I’m about to lose another pet—my fifth as an adult. Their pictures, two cats and two dogs, sit together on the fireplace mantel; the shot of Cleopatra sits at the other end, waiting to join the group. Cleo is snoring on the dog bed next to my desk. Her eyes are open, but she’s asleep. She is deaf but feels my footsteps on the floor beside her and looks at me with one eye, the other still rolled back. She’s fifteen. Her hair mats in painful lumps behind her ears and back legs, and she’s too fragile to brush, so we sometimes cut the pieces out. A pink skin tag peeks above the black fur between her eyes, which have a blotch of black in each. She’s stiff from arthritis, and a bad disc in her neck makes her walk on her toes. Sometimes her back legs slide out from under her, and sometimes she stands as if gathering strength to lie back down.
I didn’t think she’d make it through the summer. Last week, she didn’t go to the park two days in a row, but on the third, she had a bounce in her step. She hasn’t moved all day today until Marty’s voice boomed, “Cleo, want to go for a walk?” and she bolted upright. She took baby steps to the back door and followed him and Chance outside, went to the park, and walked up a hill.
Cleo wandered into our yard in March of 1996, fell instantly in love with Beowulf, and had five of his babies in August of 1997, while I was pregnant with Serena. (Buddha, the first born, stayed with us. He was hit by a car when Serena was five; before that, hardly a photo of her exists without all or part of Buddha in it.) Wulf, a.k.a. Dogfaceboy, died, shortly after the puppies were born, in Marty’s lap while Serena was a new-born infant.
We all like to think our pets are the smartest, most soulful beasts, but Cleo has always been spectacular, in that border-collie-meets-black-lab way. She chortled and purred and engaged us in incessant rounds of fetch; she caught flying discs and balls high in the air and from a long distance. She played tug of war with sticks, tricking other dogs into letting go of their toys and stealing them. If she wasn’t finished with your affections, she would paw you for continued rubbing or push the ball toward you with her nose, barking until you caved in and threw it. She was always our protector, too. When we went for walks, she wouldn’t follow until the last person had caught up. She liked to bring up the rear, to herd us. This is the last trait to go, though I can’t tell if she’s waiting or just too tired to go on.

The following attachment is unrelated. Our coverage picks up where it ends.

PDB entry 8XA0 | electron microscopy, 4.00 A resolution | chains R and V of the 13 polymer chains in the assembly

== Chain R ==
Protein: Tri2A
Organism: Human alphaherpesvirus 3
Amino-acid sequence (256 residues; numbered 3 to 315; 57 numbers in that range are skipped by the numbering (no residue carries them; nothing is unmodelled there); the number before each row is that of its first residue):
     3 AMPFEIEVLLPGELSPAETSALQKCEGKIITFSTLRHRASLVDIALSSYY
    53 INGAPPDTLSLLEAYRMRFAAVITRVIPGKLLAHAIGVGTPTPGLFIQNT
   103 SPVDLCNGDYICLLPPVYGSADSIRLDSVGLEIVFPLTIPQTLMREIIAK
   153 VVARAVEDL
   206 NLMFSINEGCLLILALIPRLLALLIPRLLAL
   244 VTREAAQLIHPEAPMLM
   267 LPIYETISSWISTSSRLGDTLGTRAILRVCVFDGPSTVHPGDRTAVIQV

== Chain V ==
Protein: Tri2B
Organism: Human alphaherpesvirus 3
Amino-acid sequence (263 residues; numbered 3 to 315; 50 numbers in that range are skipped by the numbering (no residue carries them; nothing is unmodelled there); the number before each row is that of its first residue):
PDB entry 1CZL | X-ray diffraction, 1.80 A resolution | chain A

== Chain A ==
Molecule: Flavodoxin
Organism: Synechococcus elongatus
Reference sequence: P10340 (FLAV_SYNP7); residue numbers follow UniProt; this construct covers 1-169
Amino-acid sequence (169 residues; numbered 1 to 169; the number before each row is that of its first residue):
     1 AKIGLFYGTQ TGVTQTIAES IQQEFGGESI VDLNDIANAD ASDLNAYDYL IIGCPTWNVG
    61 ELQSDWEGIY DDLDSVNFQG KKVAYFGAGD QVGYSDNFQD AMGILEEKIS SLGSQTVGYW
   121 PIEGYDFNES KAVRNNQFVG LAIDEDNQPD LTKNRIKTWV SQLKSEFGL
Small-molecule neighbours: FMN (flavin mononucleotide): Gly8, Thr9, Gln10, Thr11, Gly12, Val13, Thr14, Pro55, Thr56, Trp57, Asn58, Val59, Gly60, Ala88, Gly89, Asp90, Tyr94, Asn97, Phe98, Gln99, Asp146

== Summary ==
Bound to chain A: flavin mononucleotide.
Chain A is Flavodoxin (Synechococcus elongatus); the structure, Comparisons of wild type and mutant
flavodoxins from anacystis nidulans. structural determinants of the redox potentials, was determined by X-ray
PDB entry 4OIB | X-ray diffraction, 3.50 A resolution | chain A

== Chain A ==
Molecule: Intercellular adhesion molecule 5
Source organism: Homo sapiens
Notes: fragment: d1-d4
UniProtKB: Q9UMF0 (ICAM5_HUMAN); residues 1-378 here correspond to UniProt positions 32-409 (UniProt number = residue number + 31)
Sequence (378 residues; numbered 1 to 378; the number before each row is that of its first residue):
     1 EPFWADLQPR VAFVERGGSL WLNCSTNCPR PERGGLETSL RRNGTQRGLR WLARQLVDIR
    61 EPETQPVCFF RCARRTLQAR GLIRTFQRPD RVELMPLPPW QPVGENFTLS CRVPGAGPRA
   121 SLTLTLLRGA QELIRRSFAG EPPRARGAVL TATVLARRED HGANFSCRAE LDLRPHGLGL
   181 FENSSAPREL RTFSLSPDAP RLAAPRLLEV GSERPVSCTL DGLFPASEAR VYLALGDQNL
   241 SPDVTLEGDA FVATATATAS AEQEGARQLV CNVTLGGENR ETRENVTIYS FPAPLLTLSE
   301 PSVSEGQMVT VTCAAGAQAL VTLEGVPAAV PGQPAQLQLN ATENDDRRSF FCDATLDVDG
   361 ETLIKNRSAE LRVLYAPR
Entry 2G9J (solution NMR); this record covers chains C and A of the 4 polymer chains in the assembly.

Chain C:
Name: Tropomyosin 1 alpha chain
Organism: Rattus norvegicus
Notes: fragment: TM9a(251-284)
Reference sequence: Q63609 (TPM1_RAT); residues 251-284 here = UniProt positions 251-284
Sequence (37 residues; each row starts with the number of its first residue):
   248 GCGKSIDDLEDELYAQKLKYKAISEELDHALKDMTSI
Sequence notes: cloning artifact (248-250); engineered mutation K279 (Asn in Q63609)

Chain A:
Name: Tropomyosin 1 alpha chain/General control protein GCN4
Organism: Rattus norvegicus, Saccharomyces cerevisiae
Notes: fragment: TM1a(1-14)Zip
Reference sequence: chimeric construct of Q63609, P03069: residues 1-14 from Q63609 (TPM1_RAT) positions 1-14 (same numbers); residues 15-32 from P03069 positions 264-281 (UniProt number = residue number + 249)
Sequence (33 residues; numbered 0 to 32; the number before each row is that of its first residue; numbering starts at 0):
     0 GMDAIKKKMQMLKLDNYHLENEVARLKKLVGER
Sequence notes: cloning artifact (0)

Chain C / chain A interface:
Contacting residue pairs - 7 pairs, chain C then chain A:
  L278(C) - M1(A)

Every night, Cleo has to be carried up the stairs, and every morning, she must be carried down. She has twice fallen down the stairs at four a.m. in an attempt to relieve herself on the beautiful rug. Now we have a makeshift gate made of a cork bulletin board, so she pees on the bathroom tile or the hall carpet. Sometimes she poops on my bedroom floor—several hard lumps scattered here and there, and I can’t avoid the late-night landmines as I drag my groggy self to the bathroom.
Cleo pants, but she doesn’t whine. She snores when she sleeps, but she grunts when you rub her right. It’s been ages since she’s wagged her tail or barked, even at the mailman. But she eats. She eats like a crazy old lady with Alzheimers, like Marty’s grandma Ginny, who would sit at the table and finish a large breakfast at 8:30, then come back and yell, “Well, golly, it’s almost 9:00! Isn’t anybody going to feed me?!” Every time I open the refrigerator, she stands in the way, looking and smelling.
Our vet, the one who put Beowulf to sleep when he was moaning and unable to move because of kidney failure, took the last and second best of Cleo’s puppies, named him Timber. I’m sure he would come to us to spare his doggy mommy the frightening drive. But how will I know when she is ready? Every time I think she’s done with the world, she walks up a hill; every time I think she’s improving, she falls down it.
Beowulf’s health declined during my pregnancy, and I sat with him every day, begging him to hang in there until the baby was born. He did it for me, but he didn’t last long after Serena was born. Wulf had never been too sick to snarl at the mailman until one cold February day. His body was limp, and he moaned in pain, so Marty took him outside to the picnic table and stroked his fur and comforted him until Dr. Andrew arrived—on the heels of close friends who loved our dog. The dog lay in Marty’s lap. Andrew took out the needle, and Wulf let out a howl—a long, piercing, pitiful lament. I don't know if that howl said I love you or goodbye or thank you. I don't know if it said take care of the little one. I just pray, whenever I think about it, that it didn't say no, please don't, I'm not ready to go.
I can’t make this decision for Cleopatra, Queen of Denial, no matter how sad she seems to me. Each night, I lie with her on the floor and tell her that we will all miss her so very much, but that it’s OK to stay asleep if she is ready to be done with this world. We will understand.
I whisper into her deaf, matted ear that she doesn’t have to wait for us to catch up anymore.